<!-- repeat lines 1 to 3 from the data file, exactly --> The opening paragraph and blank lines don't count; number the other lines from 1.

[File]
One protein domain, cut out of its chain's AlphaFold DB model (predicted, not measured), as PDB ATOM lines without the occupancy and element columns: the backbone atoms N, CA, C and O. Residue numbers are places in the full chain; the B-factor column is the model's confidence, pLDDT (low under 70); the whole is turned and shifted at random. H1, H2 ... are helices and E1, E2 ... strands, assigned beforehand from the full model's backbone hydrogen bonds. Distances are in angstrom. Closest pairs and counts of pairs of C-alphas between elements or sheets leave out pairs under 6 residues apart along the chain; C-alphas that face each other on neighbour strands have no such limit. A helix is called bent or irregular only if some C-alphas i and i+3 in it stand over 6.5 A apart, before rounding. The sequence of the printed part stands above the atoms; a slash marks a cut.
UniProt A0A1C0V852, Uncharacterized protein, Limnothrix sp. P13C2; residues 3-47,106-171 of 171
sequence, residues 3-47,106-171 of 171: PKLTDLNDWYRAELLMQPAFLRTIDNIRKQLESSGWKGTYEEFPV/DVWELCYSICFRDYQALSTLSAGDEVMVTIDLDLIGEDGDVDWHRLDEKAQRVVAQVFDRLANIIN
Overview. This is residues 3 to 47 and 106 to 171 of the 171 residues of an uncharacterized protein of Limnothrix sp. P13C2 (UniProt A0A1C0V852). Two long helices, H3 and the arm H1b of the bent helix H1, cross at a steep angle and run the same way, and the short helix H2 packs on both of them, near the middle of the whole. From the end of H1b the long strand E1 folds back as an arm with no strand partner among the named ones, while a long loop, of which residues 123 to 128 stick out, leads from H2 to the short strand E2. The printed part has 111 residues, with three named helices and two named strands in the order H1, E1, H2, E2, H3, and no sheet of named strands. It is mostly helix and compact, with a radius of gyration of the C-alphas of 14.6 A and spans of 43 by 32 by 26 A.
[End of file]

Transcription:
UniProt A0A1C0V852, Uncharacterized protein, Limnothrix sp. P13C2; residues 3-47,106-171 of 171
sequence, residues 3-47,106-171 of 171: PKLTDLNDWYRAELLMQPAFLRTIDNIRKQLESSGWKGTYEEFPV/DVWELCYSICFRDYQALSTLSAGDEVMVTIDLDLIGEDGDVDWHRLDEKAQRVVAQVFDRLANIIN
Overview. This is residues 3 to 47 and 106 to 171 of the 171 residues of an uncharacterized protein of Limnothrix sp. P13C2 (UniProt A0A1C0V852). Two long helices, H3 and the arm H1b of the bent helix H1, cross at a steep angle and run the same way, and the short helix H2 packs on both of them, near the middle of the whole. From the end of H1b the long strand E1 folds back as an arm with no strand partner among the named ones, while a long loop, of which residues 123 to 128 stick out, leads from H2 to the short strand E2. The printed part has 111 residues, with three named helices and two named strands in the order H1, E1, H2, E2, H3, and no sheet of named strands. It is mostly helix and compact, with a radius of gyration of the C-alphas of 14.6 A and spans of 43 by 32 by 26 A.